NATSISS crowding data: what does it assume and how can we challenge the orthodoxy?

Memmott, Paul, Greenop, Kelly, Clarke, Andrew, Go-Sam, Carroll, Birdsall-Jones, Christina, Harvey-Jones, William, Corunna, Vanessa and Western, Mark (2012). NATSISS crowding data: what does it assume and how can we challenge the orthodoxy?. In Boyd Hunter and Nicholas Biddle (Ed.), Survey Analysis for Indigenous Policy in Australia: Social Science Perspectives (pp. 241-279) Canberra, Australia: ANU E Press.

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Name Description MIMEType Size Downloads
Author Memmott, Paul
Greenop, Kelly
Clarke, Andrew
Go-Sam, Carroll
Birdsall-Jones, Christina
Harvey-Jones, William
Corunna, Vanessa
Western, Mark
Title of chapter NATSISS crowding data: what does it assume and how can we challenge the orthodoxy?
Title of book Survey Analysis for Indigenous Policy in Australia: Social Science Perspectives
Place of Publication Canberra, Australia
Publisher ANU E Press
Publication Year 2012
Sub-type Research book chapter (original research)
Series Research monograph (Australian National University. Centre for Aboriginal Economic Policy Research)
ISBN 9781922144188
9781922144195
Editor Boyd Hunter
Nicholas Biddle
Volume number 32
Start page 241
End page 279
Total pages 39
Collection year 2013
Language eng
Abstract/Summary In this paper we consider the sociospatial problem of crowding in Indigenous Australia. Quantitative data are regularly collected in Census and other social surveys by the Australian Bureau of Statistics (ABS) to create quantitative indices of the extent of household utilisation and then ‘overcrowding’ in Australian society in general, and amongst the Australian Indigenous population in particular. However, in our view, the identification of states of Indigenous crowding requires an understanding of distinct cultural constructs to achieve greater validity of measurement. Our analysis also refers to the interconnected nature of Indigenous crowding and homelessness, a relatedness that has been seldom addressed in the literature,1 despite its importance to policy development in the Indigenous sector including effects on housing, family violence, education and health.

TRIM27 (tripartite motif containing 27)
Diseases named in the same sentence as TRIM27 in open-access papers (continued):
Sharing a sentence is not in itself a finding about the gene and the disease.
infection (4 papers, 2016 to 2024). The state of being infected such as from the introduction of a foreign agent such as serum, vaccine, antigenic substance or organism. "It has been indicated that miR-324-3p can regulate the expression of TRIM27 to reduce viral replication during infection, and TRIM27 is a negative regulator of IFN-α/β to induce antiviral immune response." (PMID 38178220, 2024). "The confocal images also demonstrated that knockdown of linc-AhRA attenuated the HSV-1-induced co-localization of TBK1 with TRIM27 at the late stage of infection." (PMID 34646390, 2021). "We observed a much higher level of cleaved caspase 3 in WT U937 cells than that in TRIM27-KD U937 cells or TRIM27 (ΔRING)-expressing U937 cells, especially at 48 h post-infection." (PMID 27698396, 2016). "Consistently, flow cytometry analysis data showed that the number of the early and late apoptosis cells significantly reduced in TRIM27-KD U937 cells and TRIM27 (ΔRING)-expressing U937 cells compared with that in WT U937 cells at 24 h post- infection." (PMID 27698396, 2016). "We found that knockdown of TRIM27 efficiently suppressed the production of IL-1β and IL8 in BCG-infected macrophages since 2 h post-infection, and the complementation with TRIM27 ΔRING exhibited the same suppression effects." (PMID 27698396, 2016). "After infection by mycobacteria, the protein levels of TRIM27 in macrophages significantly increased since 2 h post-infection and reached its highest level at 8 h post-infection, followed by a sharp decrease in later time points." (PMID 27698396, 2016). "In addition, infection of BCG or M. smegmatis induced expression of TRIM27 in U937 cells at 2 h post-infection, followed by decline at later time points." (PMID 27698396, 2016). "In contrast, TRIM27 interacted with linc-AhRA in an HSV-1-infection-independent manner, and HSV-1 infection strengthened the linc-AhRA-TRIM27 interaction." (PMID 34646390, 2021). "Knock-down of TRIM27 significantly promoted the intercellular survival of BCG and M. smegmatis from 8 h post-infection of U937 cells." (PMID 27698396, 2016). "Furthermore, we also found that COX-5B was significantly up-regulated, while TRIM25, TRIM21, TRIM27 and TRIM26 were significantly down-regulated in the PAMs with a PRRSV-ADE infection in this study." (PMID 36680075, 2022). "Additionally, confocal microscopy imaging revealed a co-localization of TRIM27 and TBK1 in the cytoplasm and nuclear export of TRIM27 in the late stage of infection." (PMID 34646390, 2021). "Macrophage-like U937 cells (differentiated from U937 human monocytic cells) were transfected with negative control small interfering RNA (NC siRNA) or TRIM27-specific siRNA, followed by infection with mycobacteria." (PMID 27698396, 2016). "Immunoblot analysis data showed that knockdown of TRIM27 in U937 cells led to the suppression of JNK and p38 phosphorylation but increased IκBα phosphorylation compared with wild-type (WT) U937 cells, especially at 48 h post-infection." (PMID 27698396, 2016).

Q-Index Code E1
Q-Index Status Confirmed Code
Institutional Status UQ
Additional Notes This monograph presents the refereed, and peer-reviewed, edited proceedings of a conference organised by Centre for Aboriginal Economic Policy Research (CAEPR); Australian Bureau of Statistics (ABS): Social Science Perspectives on the 2008 National Aboriginal and Torres Strait Island Social Survey held from 11-12 April 2011, Canberra, Australia.

 
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Created: Fri, 16 Nov 2012, 10:28:25 EST by Dr Kelly Greenop on behalf of School of Architecture